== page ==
The Churchome, led by Judah Smith and his wife Chelsea, faces a lawsuit filed by their employees for allegedly imposing a compulsory tithing policy that mandated their staff to give 10% of their gross earnings to the church. To comply with this policy, one of its employees sold his house.
Lawsuit Filed Against Churchome
On Tuesday, Mar 21, a complaint consisting of 44 pages was submitted to the King County Superior Court in Washington on behalf of Churchome employee Rachel Kellogg and at least 100 other employees affected by the policy over the past three years. A report from the Christian Post stated that as defendants, the complaint names Judah Smith, Churchome's chief communicator, Chelsea Smith, the church's chief theologian, and David Kroll, Churchome's chief executive officer. The attorneys representing Kellogg, Toby J. Marshall and Jasmin Rezaie-Tirabadi of the Terrell Marshall Law Group PLLC, assert in the complaint that the actions of the Smiths and Kroll violate the state's Consumer Protection Act as well as the Wage Rebate Act of Washington.
The allegation claims that the defendants established the tithing policy "in pursuit of financial gain or livelihood" for themselves and their "marital community." As mentioned, Kellogg was not informed of Churchome's tithing policy in the job posting or during orientation when she was first hired.
In April 2020, when she was participating in a remote staff meeting with Judah Smith, she realized how seriously the tithing policy should be taken. It was one month after the church stopped holding church services in person due to COVID-19.
The complaint states that defendant Judah Smith informed all workers of the Defendants' policy that the employees were obligated to contribute ten percent of their earnings back to Churchome and warned them that former employees were fired because they failed to meet this company requirement.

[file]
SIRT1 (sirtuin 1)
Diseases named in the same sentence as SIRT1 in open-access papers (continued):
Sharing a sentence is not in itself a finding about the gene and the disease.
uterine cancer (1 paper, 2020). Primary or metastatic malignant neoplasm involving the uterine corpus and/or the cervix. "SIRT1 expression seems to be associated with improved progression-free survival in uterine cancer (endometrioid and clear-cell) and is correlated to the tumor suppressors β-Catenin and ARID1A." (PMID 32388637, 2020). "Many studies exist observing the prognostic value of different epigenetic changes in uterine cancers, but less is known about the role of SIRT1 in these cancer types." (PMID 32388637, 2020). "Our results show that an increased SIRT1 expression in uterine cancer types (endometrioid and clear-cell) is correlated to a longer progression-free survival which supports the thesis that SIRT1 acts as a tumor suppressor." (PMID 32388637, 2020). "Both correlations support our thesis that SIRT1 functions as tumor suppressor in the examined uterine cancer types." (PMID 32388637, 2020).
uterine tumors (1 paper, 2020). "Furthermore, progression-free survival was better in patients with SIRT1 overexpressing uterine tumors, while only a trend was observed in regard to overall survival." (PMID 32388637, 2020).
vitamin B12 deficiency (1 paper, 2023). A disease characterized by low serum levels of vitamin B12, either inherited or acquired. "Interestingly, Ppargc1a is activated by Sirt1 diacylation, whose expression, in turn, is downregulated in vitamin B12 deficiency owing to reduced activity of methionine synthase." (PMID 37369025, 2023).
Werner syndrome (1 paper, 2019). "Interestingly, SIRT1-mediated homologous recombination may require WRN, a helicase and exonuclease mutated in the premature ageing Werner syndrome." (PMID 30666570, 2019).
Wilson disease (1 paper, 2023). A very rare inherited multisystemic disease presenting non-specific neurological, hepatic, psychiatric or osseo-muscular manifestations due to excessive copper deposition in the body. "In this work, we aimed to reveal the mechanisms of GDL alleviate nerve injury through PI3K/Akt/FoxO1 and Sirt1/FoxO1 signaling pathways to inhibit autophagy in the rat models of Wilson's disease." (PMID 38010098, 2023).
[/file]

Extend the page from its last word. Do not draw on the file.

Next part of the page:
However, in December 2020, Kellogs got injured due to a car accident and failed to comply with the tithing policy of the church. Churchome's then-Chief Creative Officer Wes Halliburton told Kellogg in a November 2021 phone call that she needed to start giving the mandatory 10% of her salary back to Churchome every month.
After many attempts by superiors to persuade her to tithe 10% of her money to Churchome, Joe Goods, the church's content director, told her that he sold his home to meet the tithing requirement when he fell on hard straits.
Moreover, recent allegations indicate that Churchome engaged in Hillsong Church's honorarium system. Churchome joined Hillsong Family for $100,000 per year. Whistleblower documents reportedly claimed that Hillsong Family pastors have access to a preaching circuit where they travel and dine in luxury at the expense of host churches and receive tens of thousands in cash honorariums.
According to Marie Claire, Churchome is Hollywood's most influential Christian church. The Smiths say their church draws more than 10,000 people weekly to its five venues in Washington State and California, including its Wednesday-evening service at the historic Saban Theatre in Beverly Hills, where celebrities often sit in the front rows, paparazzi guard the back doors. Kourtney Kardashian, Ciara, Russell Wilson, and Selena Gomez attend L.A. services.
Churchome's Response to the Lawsuit
In response to KING 5's request for comment from Churchome, the company's attorney told them, "The First Amendment protects a church's right to restrict employment to those employees who choose to abide by church teaching." The church asserted that they intend to "vigorously defend the rights of all religious institutions to live, teach, and model their faith through their employees."
Accordingly, Churchome's Declaration of Faith and employee handbook have incorporated tithing for years. They believe that the Bible says that all Christians should tithe, which is the worshipful act of giving God the first 10% of our income in response to what Jesus has already given them.